CFRP is well-suited to repairs because buildings have varying degrees of stresses and strains in different areas, and composite materials can be customized as needed. “It’s not like using a steel plate or jacket, which is extremely heavy and prone to corrosion,” says David White, P.E., vice president of technical services at Sika. “With FRP, you can custom design the weight of the fabric and the orientation of the fibers so it’s truly an engineered solution.”

Nearly all of the 180,000-square-foot façade of the Harris County Administration Building was covered with CFRP, which was installed by Structural Concrete Systems LLC using scaffolds while the building was still occupied. “That’s where the FRP materials showed their true worth,” says White. “I couldn’t imagine trying to affix a steel plate on the outside of this building. The lightweight, non-corrosive nature and ease of installation made CFRP a perfect product for the situation.”

Ornamental Elements

One of the most common uses of composites in architecture, crossing over both new construction and restorations, is ornamentation. EDON Corporation in Horsham, Pa., has supplied FRP architectural ornamentation since the early 1980s. It recently completed phase one of a cornice project for Penn Avenue Place in Pittsburgh. The three-piece cornice had to be done just right – and under a tight deadline – because hundreds of thousands of people would be gazing at it during the 2016 Christmas season.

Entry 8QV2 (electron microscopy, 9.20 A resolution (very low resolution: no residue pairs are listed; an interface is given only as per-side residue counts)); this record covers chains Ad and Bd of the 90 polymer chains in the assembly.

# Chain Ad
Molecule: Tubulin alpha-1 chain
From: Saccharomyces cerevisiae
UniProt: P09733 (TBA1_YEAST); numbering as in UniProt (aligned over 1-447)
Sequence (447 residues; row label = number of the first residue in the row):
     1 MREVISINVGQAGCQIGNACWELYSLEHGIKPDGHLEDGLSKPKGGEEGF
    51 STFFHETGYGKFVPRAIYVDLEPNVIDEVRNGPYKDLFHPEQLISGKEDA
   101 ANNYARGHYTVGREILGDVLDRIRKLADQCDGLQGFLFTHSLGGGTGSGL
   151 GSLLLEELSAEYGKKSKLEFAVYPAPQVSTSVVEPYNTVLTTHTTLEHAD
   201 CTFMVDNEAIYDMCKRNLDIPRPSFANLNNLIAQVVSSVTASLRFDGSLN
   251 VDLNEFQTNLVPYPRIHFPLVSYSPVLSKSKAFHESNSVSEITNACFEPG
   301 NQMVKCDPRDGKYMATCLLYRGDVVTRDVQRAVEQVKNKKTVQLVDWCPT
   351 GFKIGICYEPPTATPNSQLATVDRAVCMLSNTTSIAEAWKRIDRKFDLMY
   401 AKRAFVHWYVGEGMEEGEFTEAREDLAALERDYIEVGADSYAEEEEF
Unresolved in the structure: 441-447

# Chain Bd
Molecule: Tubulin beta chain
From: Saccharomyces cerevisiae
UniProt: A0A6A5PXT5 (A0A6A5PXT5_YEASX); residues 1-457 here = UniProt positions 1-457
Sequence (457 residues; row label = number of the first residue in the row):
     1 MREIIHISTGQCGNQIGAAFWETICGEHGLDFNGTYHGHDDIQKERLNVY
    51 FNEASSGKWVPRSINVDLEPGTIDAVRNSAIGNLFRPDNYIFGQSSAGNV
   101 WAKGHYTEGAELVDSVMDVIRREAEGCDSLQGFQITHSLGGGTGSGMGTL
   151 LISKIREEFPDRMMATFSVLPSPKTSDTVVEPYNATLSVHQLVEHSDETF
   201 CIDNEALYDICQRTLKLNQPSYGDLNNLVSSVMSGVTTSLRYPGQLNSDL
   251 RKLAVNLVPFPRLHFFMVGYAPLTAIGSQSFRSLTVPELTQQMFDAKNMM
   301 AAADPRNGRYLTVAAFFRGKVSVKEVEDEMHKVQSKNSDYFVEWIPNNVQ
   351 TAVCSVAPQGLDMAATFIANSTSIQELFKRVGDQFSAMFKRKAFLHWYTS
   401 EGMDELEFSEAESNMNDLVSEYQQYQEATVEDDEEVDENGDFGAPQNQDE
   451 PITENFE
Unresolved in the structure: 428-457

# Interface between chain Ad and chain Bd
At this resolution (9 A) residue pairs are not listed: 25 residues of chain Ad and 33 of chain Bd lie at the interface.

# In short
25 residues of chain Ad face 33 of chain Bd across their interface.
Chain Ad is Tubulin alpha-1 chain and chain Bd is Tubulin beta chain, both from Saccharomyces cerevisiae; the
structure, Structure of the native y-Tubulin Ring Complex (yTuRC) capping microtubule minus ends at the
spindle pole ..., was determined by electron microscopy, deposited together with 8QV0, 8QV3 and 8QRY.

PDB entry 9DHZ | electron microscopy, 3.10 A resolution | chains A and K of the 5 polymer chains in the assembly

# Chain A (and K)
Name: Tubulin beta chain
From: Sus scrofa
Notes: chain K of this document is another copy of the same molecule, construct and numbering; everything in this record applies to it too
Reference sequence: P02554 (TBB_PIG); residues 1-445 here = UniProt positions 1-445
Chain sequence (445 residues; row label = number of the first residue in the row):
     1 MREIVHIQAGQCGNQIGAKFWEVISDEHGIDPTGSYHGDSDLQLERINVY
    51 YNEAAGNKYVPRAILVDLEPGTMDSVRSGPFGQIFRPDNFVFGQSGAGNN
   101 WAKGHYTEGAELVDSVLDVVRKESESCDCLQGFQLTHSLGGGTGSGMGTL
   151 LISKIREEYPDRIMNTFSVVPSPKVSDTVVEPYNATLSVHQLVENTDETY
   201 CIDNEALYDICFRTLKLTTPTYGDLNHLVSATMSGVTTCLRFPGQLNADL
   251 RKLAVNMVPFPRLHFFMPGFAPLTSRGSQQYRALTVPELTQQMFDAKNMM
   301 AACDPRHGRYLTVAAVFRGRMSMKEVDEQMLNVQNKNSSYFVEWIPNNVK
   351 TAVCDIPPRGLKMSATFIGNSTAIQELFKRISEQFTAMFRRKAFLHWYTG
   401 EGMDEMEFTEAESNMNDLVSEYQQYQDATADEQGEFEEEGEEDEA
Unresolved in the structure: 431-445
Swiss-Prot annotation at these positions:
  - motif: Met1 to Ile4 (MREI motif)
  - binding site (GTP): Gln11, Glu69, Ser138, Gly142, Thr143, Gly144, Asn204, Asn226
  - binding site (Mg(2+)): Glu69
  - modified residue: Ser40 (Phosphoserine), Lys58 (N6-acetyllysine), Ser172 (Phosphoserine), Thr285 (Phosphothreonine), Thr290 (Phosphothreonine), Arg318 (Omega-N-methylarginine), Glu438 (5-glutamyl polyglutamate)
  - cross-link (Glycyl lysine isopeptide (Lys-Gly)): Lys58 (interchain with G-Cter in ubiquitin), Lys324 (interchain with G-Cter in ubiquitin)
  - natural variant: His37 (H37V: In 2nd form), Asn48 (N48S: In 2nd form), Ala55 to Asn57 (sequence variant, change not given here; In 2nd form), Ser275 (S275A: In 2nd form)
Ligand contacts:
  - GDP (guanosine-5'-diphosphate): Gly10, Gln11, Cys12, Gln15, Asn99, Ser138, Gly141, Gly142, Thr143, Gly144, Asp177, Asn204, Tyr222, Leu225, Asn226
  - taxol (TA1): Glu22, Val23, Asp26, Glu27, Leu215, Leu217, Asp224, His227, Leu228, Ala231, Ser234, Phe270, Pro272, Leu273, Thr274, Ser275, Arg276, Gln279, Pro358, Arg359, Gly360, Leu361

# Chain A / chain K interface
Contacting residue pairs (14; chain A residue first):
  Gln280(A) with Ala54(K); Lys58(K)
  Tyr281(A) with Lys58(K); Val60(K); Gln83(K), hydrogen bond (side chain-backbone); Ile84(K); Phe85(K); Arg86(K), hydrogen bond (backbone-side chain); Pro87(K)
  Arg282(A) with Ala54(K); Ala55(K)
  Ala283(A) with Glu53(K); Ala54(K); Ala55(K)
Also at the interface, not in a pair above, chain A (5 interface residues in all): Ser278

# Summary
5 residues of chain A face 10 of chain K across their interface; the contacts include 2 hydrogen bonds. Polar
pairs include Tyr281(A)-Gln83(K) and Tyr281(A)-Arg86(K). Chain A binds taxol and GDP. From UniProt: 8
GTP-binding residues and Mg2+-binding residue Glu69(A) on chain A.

The GFRP cornice runs along the sides of the building’s sixth story, meeting at the corner where Pittsburgh’s iconic Unity Tree is displayed each Christmas. The 100-foot artificial tree, which wraps around Penn Avenue Place, is decorated with 2,500 lights and 2,000 ornaments. The new cornice provided by EDON provides a beautiful backdrop.

When the original metal cornice on the 110-year-old building began deteriorating, netting was added to the building to protect pedestrians from potential falling debris. EDON was hired for the restoration. “It was a historic cornice and had to be reproduced to match the original,” says Matt Axel, president of EDON.

The contractor provided original pieces of the cornice to EDON, which sent them to its pattern maker in Boston. Once the fabricator received the patterns back, it created fiberglass molds and then manufactured the cornice sections using a spray-up process. The cornice pieces are made from OptiSpray™ chopped GFRP from Owens Corning and Hetron™ fire-resistant polyester resins from Ashland. The cornices, which are approximately 8 feet, 9 inches high and project more than 4 feet out from the building, include an upper acroteria band, a cornice with molded coffers and a lower cornice with molded brackets and decorative elements nicknamed “elephant toes.”